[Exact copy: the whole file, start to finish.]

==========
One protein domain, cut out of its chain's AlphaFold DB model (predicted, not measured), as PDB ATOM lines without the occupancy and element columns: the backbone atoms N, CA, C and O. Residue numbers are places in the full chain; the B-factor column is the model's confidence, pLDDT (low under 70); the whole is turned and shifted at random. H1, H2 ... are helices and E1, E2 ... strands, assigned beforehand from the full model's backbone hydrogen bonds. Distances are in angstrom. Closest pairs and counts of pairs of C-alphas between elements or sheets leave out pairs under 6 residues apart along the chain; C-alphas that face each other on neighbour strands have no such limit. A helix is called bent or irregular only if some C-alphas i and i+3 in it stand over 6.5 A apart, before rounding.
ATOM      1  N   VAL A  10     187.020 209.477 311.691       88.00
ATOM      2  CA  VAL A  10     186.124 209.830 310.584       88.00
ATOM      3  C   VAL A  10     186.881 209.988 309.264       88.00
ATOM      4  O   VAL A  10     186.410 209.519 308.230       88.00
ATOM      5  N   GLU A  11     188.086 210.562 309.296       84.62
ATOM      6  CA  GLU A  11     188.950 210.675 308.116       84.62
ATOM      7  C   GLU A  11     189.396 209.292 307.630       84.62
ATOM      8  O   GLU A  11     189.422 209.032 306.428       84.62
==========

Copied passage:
One protein domain, cut out of its chain's AlphaFold DB model (predicted, not measured), as PDB ATOM lines without the occupancy and element columns: the backbone atoms N, CA, C and O. Residue numbers are places in the full chain; the B-factor column is the model's confidence, pLDDT (low under 70); the whole is turned and shifted at random. H1, H2 ... are helices and E1, E2 ... strands, assigned beforehand from the full model's backbone hydrogen bonds. Distances are in angstrom. Closest pairs and counts of pairs of C-alphas between elements or sheets leave out pairs under 6 residues apart along the chain; C-alphas that face each other on neighbour strands have no such limit. A helix is called bent or irregular only if some C-alphas i and i+3 in it stand over 6.5 A apart, before rounding.
ATOM      1  N   VAL A  10     187.020 209.477 311.691       88.00
ATOM      2  CA  VAL A  10     186.124 209.830 310.584       88.00
ATOM      3  C   VAL A  10     186.881 209.988 309.264       88.00
ATOM      4  O   VAL A  10     186.410 209.519 308.230       88.00
ATOM      5  N   GLU A  11     188.086 210.562 309.296       84.62
ATOM      6  CA  GLU A  11     188.950 210.675 308.116       84.62
ATOM      7  C   GLU A  11     189.396 209.292 307.630       84.62
ATOM      8  O   GLU A  11     189.422 209.032 306.428       84.62